Financial Capital : Sherborn, Ma

Financial capital can be defined according to our textbook as the “Financial resources available to invest in community capacity building, to underwrite business development, to support civic and social entrepreneurship, and to accumulate wealth for future community development”

The Town of Sherborn’s financial capital is related to what the community values. large portion of the town’s budget goes towards. In the Town of Sherborn 98.5% of residents hold a high school diploma and higher (American Fact finder). Education is very important to the town of Sherborn. Dover-Sherborn’s regional high school is ranked #304 in national ranking, and #10 in Massachusetts. Standardized tests for students at Dover Sherborn high school were ranked among the top in the state. This is due to the town’s high per pupil expenditure of $16,434 per student (Boston Magazine).  With only 647 students enrolled in the school, the ratio of students to teacher is only 12 to 1. In 2004 $43 million dollars was spent on renovating the high school and building a new middle school.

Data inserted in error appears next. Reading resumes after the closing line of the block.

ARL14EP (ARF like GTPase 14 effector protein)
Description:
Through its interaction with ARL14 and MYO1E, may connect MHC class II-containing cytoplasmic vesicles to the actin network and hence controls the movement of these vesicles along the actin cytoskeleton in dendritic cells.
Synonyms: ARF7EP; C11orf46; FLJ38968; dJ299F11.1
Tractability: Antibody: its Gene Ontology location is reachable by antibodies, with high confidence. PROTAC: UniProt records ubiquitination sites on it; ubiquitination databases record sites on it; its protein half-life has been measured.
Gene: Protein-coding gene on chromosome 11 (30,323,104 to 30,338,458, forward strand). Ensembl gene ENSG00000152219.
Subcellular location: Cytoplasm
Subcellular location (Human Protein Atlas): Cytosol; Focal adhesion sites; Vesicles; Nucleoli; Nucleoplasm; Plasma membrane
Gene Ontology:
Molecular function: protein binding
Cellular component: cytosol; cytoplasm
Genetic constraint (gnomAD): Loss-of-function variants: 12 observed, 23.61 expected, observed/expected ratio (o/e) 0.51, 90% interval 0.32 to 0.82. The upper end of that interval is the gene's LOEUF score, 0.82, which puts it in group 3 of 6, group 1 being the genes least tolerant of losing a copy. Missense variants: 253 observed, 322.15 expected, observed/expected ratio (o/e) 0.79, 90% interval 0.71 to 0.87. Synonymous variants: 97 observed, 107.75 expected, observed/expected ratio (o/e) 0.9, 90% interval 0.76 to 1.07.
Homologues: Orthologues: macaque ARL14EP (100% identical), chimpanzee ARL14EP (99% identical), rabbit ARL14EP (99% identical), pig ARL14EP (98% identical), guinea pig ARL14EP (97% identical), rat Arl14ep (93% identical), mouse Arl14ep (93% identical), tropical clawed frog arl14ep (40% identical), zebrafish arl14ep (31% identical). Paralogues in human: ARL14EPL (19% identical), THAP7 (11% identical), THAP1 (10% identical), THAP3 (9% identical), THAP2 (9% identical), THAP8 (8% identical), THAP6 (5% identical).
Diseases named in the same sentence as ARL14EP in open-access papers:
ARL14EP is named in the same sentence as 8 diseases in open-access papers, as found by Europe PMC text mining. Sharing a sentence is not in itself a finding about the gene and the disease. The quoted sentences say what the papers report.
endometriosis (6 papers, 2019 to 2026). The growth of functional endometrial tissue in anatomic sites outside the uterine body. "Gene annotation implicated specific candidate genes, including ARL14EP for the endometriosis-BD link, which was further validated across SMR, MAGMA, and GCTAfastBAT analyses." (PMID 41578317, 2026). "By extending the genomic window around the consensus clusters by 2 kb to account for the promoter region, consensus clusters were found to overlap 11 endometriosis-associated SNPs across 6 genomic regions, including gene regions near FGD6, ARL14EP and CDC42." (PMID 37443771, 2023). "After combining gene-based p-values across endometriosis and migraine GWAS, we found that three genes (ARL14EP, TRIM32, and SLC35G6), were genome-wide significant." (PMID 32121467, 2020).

Dover-Sherborn High School receives funding from a variety of sources including the town, state, and several communities based organizations. Most notably, the Dover-Sherborn Education Fund (DSEF) has donated approximately $3 million since the non-profit organization was established in 1984. Sherborn’s financial capital is reflected highly on the importance of education. If it wasn’t for the financial capital that the town holds, the education system in my town would not be so sought out.  Many families move to my town in order to give their children a great education, without having to spend money on private schools.

 

 

 

 

 

References:

 

 

Explore Dover-Sherborn Regional High School. (n.d.). Retrieved November 28, 2016, from https://k12.niche.com/dover-sherborn-regional-high-school-dover-ma/

 

@. (n.d.). Seven Public vs. Private School Comparisons in Boston. Retrieved November 28, 2016, from http://www.bostonmagazine.com/news/article/2014/08/26/public-vs-private-schools-boston/